Bic made a further blunder in its initial apology. The company deleted the original ad post and said it had taken the quote from a blog on “women in business” and was meant “in the most empowering way possible and in no way derogatory towards women”.
But social media users were having none of it and Bic had to remove that Facebook post and replace it with a fresh apology: “Let’s start out by saying we’re incredibly sorry for offending everybody – that was never our intention, but we completely understand where we’ve gone wrong. This post should never have gone out. The feedback you have given us will help us ensure that something like this will never happen again, and we appreciate that”.
This was not Bic’s first marketing campaign that infuriated women. In 2012, the company was derided for launching a pink pen, supposedly designed to fit comfortably in the hands of women. Social media users incessantly mocked the new pen, and even celebrities, like talk show host Ellen, made fun of it.
Local insurance company OUTsurance made headlines for all the wrong reasons with a Fathers’ Day advertisement in June 2017. The company was accused of being racist and anti-black for a television advert that showed a number of almost exclusively white fathers doing positive activities with their sons.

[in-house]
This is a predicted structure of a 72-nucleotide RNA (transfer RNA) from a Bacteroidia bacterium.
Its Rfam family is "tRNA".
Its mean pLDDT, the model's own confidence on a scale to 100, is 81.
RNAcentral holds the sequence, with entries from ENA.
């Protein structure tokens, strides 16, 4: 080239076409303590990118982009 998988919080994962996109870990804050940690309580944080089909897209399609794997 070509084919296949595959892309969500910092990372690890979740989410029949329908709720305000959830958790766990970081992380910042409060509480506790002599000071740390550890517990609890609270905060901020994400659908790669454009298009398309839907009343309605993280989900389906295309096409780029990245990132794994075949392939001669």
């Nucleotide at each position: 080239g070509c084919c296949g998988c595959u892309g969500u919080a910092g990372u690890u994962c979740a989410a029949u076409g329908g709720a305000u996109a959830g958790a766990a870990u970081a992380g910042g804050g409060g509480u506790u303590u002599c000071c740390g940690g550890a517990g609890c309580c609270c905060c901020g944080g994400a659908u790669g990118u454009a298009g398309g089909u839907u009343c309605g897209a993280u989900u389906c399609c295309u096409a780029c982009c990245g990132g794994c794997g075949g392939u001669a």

Twitter users were quick to point out that the advertisement could be interpreted as saying only white men made good fathers.
The company acknowledged the advert was “demographically inappropriate” and blamed a junior employee for the “unintentional oversight”.
5. Pepsi & Kendall Jenner
One of the biggest international marketing blunders of the year has to go to soft drinks manufacturer, Pepsi. Kendall Jenner (of Kardashians-fame) and Pepsi were accused of undermining and even mocking the Black Lives Matter movement in an advertisement called the “Live For Now Moments Anthem.”
It shows the model joining a group of protestors advocating for peace. Jenner is seen handing a police officer a can of Pepsi. The officer then smiles and the protestors cheer.
Furious consumers slammed Jenner for using her white privilege to commodify the struggles of minorities. The image of Jenner approaching the officers recalled an iconic photograph of a female protestor being confronted by heavily armoured riot police during a Black Lives Matter protest in Baton Rouge after Alton Sterling was fatally shot by police.
Pepsi pulled the advertisement and apologised. “We did not intend to make light of any serious issue. We are pulling the content and halting any further rollout. We also apologise for putting Kendall Jenner in this position."
Jenner herself, however, only recently addressed the issue, in an episode of the reality show Keeping Up With the Kardashians. The tearful 21-year-old is seen telling her sister, Kim, that it has been a very difficult experience for her. "I would never purposely hurt someone, ever… "The fact that I would offend other people or hurt other people was definitely not the intent. And that's what got me the most, is that I would have ever made anyone else upset."